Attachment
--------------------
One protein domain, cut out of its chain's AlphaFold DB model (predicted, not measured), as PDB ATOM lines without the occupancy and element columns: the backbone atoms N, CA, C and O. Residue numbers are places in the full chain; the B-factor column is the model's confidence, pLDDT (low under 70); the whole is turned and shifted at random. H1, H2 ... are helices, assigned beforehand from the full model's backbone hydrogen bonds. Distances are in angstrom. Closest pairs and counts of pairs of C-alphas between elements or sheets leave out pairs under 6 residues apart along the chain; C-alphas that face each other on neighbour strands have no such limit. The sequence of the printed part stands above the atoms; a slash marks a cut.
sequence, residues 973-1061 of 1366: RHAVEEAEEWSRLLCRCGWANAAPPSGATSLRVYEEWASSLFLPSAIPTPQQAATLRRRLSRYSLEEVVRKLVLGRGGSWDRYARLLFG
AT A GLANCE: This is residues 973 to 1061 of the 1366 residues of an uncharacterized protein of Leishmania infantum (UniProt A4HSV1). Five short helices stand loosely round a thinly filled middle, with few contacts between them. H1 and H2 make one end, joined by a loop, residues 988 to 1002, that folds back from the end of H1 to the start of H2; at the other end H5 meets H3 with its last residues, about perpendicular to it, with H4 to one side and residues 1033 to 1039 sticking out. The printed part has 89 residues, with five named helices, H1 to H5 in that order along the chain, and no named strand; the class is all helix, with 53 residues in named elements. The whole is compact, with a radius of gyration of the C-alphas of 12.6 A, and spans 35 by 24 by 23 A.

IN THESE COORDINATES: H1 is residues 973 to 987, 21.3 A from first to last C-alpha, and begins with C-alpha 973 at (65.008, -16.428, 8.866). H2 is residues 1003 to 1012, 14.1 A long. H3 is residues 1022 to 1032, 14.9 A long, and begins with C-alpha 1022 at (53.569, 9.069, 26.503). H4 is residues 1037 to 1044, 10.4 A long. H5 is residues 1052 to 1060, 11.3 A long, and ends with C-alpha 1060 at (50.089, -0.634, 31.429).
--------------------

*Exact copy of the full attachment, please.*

One protein domain, cut out of its chain's AlphaFold DB model (predicted, not measured), as PDB ATOM lines without the occupancy and element columns: the backbone atoms N, CA, C and O. Residue numbers are places in the full chain; the B-factor column is the model's confidence, pLDDT (low under 70); the whole is turned and shifted at random. H1, H2 ... are helices, assigned beforehand from the full model's backbone hydrogen bonds. Distances are in angstrom. Closest pairs and counts of pairs of C-alphas between elements or sheets leave out pairs under 6 residues apart along the chain; C-alphas that face each other on neighbour strands have no such limit. The sequence of the printed part stands above the atoms; a slash marks a cut.
sequence, residues 973-1061 of 1366: RHAVEEAEEWSRLLCRCGWANAAPPSGATSLRVYEEWASSLFLPSAIPTPQQAATLRRRLSRYSLEEVVRKLVLGRGGSWDRYARLLFG
AT A GLANCE: This is residues 973 to 1061 of the 1366 residues of an uncharacterized protein of Leishmania infantum (UniProt A4HSV1). Five short helices stand loosely round a thinly filled middle, with few contacts between them. H1 and H2 make one end, joined by a loop, residues 988 to 1002, that folds back from the end of H1 to the start of H2; at the other end H5 meets H3 with its last residues, about perpendicular to it, with H4 to one side and residues 1033 to 1039 sticking out. The printed part has 89 residues, with five named helices, H1 to H5 in that order along the chain, and no named strand; the class is all helix, with 53 residues in named elements. The whole is compact, with a radius of gyration of the C-alphas of 12.6 A, and spans 35 by 24 by 23 A.

IN THESE COORDINATES: H1 is residues 973 to 987, 21.3 A from first to last C-alpha, and begins with C-alpha 973 at (65.008, -16.428, 8.866). H2 is residues 1003 to 1012, 14.1 A long. H3 is residues 1022 to 1032, 14.9 A long, and begins with C-alpha 1022 at (53.569, 9.069, 26.503). H4 is residues 1037 to 1044, 10.4 A long. H5 is residues 1052 to 1060, 11.3 A long, and ends with C-alpha 1060 at (50.089, -0.634, 31.429).